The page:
Tag Archives: Missoula Marathon

Home from Vacation: Paying Witness to a Most Inspiring Achievement

When a man dressed in tux and tails rolls his baby grand piano into a meadow, and plays classical music for passing runners while the sun rises to herald a 55-degree morning in Southwestern Montana, you know it’s going to be a good day for a half marathon.

Loading onto the buses at 5 a.m.

Loading onto the buses at 5 a.m.

Somehow, this very unusual sight made perfect sense for a day that could have been a real bummer, but turned out to be one of the more memorable feel-good experiences I can recall.

This past weekend, we were in Missoula, home of the University of Montana, to celebrate my return to the Boston Marathon. So I thought. Missoula was my qualifying race, and as of a month ago, I was primed to run around 3 hours, 20 minutes, easily below the 3:30 standard for 26.2 miles that I needed to get into my fourth Boston. All I had to do was stick to the workouts, rest and recover, taper down, avoid injury …

Avoid injury. Like a runner in Missoula told me Saturday, “that’s half the battle to get to the starting line, isn’t it?” Well, I didn’t avoid injury. I developed a sore heel, Achilles tendinitis, and a strained calf muscle. That erased my final five weeks of training, so I had to watch fellow competitors cross the line to the cheers of thousands. What a major, demoralizing disappointment …

Only, it wasn’t.

I switched focus to the positive, and was it ever positive. I watched my sweetheart, Martha Halda, add another notch to her ongoing legacy of life, which she is chronicling in her memoir, A Taste of Eternity, now being reviewed for publication. Martha entered the Missoula Half-Marathon, a miracle in itself when you consider that in a 1999 car accident, the impetus of A Taste of Eternity, she broke her pelvis and hips in many places (among many grievous injuries) after her Ford Expedition landed on top of her. She’d overcome a “you won’t walk again” diagnosis to walk the Dublin Marathon in 2003. Now, ten years later, she was trying the long stuff again … only this time, she would walk much faster, and do more than walk.

While Martha made her way around the picturesque 13.1-mile course that wound into the Norman Rockwell-like neighborhoods

Half marathon race leaders at 7-mile mark

Half marathon race leaders at 7-mile mark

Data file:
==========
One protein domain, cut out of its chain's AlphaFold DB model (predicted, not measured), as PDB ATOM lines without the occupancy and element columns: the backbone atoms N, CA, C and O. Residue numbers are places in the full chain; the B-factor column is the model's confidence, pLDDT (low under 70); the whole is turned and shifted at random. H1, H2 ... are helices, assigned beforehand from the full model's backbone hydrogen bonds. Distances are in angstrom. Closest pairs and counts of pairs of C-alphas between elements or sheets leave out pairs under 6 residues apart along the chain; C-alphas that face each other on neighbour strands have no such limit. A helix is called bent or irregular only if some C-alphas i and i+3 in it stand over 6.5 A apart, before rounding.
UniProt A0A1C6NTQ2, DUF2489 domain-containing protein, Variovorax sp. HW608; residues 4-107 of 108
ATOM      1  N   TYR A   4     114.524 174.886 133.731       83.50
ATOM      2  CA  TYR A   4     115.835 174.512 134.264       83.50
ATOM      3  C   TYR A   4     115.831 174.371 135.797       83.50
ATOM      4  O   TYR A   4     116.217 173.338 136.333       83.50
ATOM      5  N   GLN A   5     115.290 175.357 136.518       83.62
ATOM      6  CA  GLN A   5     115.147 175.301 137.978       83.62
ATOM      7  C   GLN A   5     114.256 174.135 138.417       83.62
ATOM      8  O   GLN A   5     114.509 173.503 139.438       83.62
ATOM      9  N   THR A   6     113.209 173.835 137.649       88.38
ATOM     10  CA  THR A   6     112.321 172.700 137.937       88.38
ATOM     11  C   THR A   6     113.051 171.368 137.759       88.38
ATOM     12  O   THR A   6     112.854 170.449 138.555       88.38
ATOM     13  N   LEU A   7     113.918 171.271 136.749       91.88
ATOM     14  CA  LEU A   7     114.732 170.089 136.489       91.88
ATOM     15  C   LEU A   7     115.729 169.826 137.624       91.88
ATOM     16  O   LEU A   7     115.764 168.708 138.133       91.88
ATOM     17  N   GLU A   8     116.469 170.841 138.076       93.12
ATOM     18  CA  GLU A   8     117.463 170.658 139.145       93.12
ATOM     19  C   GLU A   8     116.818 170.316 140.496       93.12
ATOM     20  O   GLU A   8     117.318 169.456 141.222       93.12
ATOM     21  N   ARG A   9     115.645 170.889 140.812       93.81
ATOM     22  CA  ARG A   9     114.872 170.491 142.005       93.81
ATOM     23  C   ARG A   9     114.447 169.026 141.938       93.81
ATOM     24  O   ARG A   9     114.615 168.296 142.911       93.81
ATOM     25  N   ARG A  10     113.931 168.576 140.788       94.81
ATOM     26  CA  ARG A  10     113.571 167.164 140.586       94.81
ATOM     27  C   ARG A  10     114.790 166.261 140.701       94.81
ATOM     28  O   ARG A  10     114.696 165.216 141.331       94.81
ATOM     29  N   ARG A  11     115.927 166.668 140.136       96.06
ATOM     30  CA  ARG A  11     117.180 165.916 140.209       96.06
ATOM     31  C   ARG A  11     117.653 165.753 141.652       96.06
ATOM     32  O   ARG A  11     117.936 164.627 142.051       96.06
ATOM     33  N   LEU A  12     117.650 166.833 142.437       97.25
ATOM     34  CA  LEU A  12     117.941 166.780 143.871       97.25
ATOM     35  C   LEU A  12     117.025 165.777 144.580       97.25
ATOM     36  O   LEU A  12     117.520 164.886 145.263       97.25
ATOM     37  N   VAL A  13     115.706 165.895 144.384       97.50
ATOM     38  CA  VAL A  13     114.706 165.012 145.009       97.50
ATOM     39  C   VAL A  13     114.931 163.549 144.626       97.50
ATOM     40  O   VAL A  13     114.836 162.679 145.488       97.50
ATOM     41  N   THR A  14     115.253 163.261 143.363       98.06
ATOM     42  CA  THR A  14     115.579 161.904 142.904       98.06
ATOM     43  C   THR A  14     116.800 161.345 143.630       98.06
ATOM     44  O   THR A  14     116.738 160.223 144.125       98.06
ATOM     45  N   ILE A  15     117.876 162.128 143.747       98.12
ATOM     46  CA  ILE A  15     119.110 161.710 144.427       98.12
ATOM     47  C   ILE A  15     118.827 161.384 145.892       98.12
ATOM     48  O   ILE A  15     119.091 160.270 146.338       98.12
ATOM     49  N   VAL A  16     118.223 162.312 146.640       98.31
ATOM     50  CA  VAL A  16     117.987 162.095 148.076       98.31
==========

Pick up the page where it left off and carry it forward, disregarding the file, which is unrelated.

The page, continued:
of South Missoula, my job was to cheer her on and shoot photos. I’ve ‘caddied’ for others before, joining Martha in a 5K last Thanksgiving Day, course-hopping like a jacked-up rabbit to urge on the Union County High cross-country teams I coached, and helping my friend and former UCHS cross-country coach Jeff Brosman complete the Evansville Half Marathon in 2008.

This was different. First of all, I’m not 100% healed yet, so just getting onto the course played into the day. Four days before, while hiking in stunning Glacier National Park, I’d felt my calf twinge during a steady uphill climb, which forced our party of four (my high school running coach Brad Roy, his wife Susan, Martha and me) to take an easier, flatter route. It was by no means a safe bet that I would do anything but sit at the finish for three hours and wait.

I mapped out a shortcut from the finish to the halfway point, and ran five easy miles to get there. All good: no pain in the ankle or calf.  A police officer saw me heading west with my Missoula Marathon shirt on (they gave full and half runners different colored shirts), and she cracked, “You’re going the wrong way!” I heard that more than once …

After arriving, I shot photos for awhile, cheered on passing runners, and waited for Martha.

Martha pushes ahead of the pack at the halfway point

Martha pushes ahead of the pack at the halfway point

She wanted to power walk at 14-minute mile pace, which is a little more than 4 mph – a very fast walk. Since I was sitting at the 6.5-mile mark, I expected to see her 85 to 90 minutes into the race. I talked with spectators, fumbled around with my iPhone camera, stretched my legs, soaked in the tall field grasses, oaks, cottonwoods and blue spruce …

She charged around the corner. Running, not walking. I looked at my watch: 78 minutes. Already well ahead of goal pace! I scrambled to get ahead of her and shoot photos as she ran past. The glow on her face was sublime; happiness and joy never wore a more beautiful expression.

For the next four miles, we ran-walked the course together (the wonderful Missoula staff and volunteers were incredibly nice about letting ‘caddies’ amble alongside their racers for short periods of time). Martha kept pushing and throwing short running intervals between her walk segments. I was surprised, because a week before, we’d nearly argued while on a long walk together, due to my analytical breakdown of paces and finishing times. Or, as Martha would say (and did), “ANAL-ytical”. You know, “If you average 14 minutes per mile, you’ll finish in 3 hours, 4 minutes.” When you’re walking the backside of Oceanside Harbor on a sweet summer morning, seagulls and boats bobbing in the still, warm water to your right, it’s best not to go scientific on your loved one!

Kids cheering on runners with their signs

Kids cheering on runners with their signs

One of the many Victorians on the course route

One of the many Victorians on the course route

As we ticked off miles, I watched her stride, body alignment, and the looks on her face. The coach in me. She talked with others as they passed or she passed them, kept her eyes focused straight ahead, smiled and enjoyed the amazing old Victorian homes, and kids offering gummi bears, lemonade, smiles, and cute signs. I marveled at the turnout. In all my years of racing, I’ve never seen a bigger on-course crowd for a race in a small city. It exceeded many big-city races as well. Nor have I seen greater enthusiasm, with the possible exception of Boston. It was obvious why Runner’s World magazine anointed Missoula the nation’s top marathon (in 2009).